Todd:

It's impossible to basically isolate someone there. So my all three of my kids got it. They were all done it in about a day, day and a half. My wife, she lasted about six days with it. I'm the one who got it the worst. But, um, the fatigue and then the other side of it is it's actually created for some of us, a lot of brain fog as well, almost like the same feeling as if you were in a depression. So yeah, it's, it's been strange. What's been more strange is really just the, a societal response. But when you understand human behavior, it makes sense because a lot of people who are, whether they're dismissing it and again, this is, this is a complex issue, you know, everyone's saying that there's just one way to do it. They just don't understand like it's complex.

There has to be trade offs that happen. I don't know if this is the best response, locking everybody down and then, you know, completely ruining an economy because on the flip side of it, you know, there's going to be, there is a massive mental health crisis. And because I work on mindset stuff and I've been doing this study right now of 92 CEOs and how they're responding and reacting to this crisis. 

Chris:

So I read through this article on LinkedIn and I'd love you to focus on that. Just the, the, the difference between a CEO that you're finding is just engulfed in fear or just kind of blurry and don't know what they're doing versus someone that is real strategic. Like how do you make that shift if you are stuck or in a fog right now? 

Todd:

Well, one thing the easiest, the, if there's, if there's one commonality that people who are being the most strategic right now, because so to break it down in this study that I've got going on and they have to fill out stuff for me every single week and only six of them knew me beforehand.

That's key because I didn't want to muddy the statistics that I'm going to get out of this by people just knowing my, my stuff. So, um, uh, so there's three distinct groups. There's a fear focus group. There is a unfocused group and there is a strategy focused group. And, uh, the unfocused group, it's the kind of qualities that they have been brought to that have been coming up is more, they're dismissive about this. Um, and they're the ones who are most, almost caught in a purgatory of inaction. Like they're trying to find a plan and they're not making a decision on a plant. They're just not making decisions. They're sort of in decision, um, overwhelmed, but in the strategy side, there's a huge difference. One of the huge differences between how they're responding and how other people responding is they are most leaning on, um, their strategic networks.

So there are people like other people that they have. So whether that's having more conversations with peers that are in their peers, not people, peers, other CEOs, other leaders, other founders, just to hear how other people are navigating it. And what this is actually doing is it's satisfying one of the basic human needs. When going through a crisis, I have this model called the CALM model, C A L M, which is, um, in, in times of uncertainty, volatility, ambiguity, and complexity. You need to have clarity. There's a need for clarity. Like, okay, what's this about? Like, how can I, the second one? And this is the getting to the whole, why navigating this with other people is important is people have a need for assurance reassurance. So I don't know about you, but cause again, it can feel like, ah, the great thing about this time though, is this is happening to everybody, right?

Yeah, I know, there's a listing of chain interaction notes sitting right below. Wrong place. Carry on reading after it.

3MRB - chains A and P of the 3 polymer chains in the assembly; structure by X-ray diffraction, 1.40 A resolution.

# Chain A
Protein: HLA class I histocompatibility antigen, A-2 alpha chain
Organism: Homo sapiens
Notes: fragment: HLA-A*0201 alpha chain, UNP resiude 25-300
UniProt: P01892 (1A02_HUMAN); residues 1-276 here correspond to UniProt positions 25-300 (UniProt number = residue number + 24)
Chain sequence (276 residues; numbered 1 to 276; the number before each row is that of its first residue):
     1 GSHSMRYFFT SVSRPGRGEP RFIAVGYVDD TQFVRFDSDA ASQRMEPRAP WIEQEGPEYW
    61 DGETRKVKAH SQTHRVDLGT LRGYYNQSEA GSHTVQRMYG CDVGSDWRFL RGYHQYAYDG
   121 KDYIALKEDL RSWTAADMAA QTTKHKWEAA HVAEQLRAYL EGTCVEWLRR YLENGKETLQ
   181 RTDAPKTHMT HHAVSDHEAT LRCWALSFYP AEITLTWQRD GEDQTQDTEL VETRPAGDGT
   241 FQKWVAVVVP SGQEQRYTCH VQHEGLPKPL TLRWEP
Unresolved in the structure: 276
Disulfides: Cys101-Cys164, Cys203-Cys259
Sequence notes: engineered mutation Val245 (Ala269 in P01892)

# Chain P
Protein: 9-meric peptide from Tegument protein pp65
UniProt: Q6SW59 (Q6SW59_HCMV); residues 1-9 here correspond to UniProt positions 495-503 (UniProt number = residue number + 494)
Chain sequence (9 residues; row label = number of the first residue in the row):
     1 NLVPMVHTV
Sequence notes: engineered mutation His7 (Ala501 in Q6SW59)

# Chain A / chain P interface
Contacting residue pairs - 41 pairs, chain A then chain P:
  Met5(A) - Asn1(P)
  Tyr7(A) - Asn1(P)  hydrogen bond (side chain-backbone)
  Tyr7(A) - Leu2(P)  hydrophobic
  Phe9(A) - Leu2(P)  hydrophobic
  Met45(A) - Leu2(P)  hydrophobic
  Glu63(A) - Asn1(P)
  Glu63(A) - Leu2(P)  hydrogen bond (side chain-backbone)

So the whole, it's hard to play any party for yourself because it's happening to universal. It's universal and it's, this is the, I don't know other, besides the flu epidemic or pandemic that happened in the 1920s, even though world war one and two happened, it didn't happen for every country, but this is a global thing. So it's a shared experience amongst everybody. So there's a assurance and reassurance when you come in and you have a conversation, like if you and I are just chatting about just how business with you and how's business with me, how are you navigating it? There's a comfort that happens. That's the need then? So the realness, so the assurance creates a feeling of okay. Comfort. Okay. And, uh, and so that's important. So the people who are navigating as well are leaning on those networks. So if they were already inside of communities and groups, those are the ones who accelerated out of and into new plans of action faster than others.

Todd:

So if you, if you, weren't a part of whether it's, you know, Y you know, 

Chris:

YPO young, you know, mastermind, CEO, Vistage, Y all those things, or having a, if you weren't involved in mentorship and coaching, if you didn't have, like, 

Todd:

I mean, I'm a, I always have at least three mentors and coaches that I'm working with at one time. Yeah. So, uh, so that's, it, that's a key thing. The other side of it though, is because there is so much volatility. It is so easy for people to fall into. Um, fear-based thinking, um, it's attacking a lot of people's identities right now because maybe financials have been hit. Um, and for men, especially because we live through archetypes of where the providers, when going through crisis, this goes, this, this triggers the lizard brain, right? And so we go into fight or flight mode.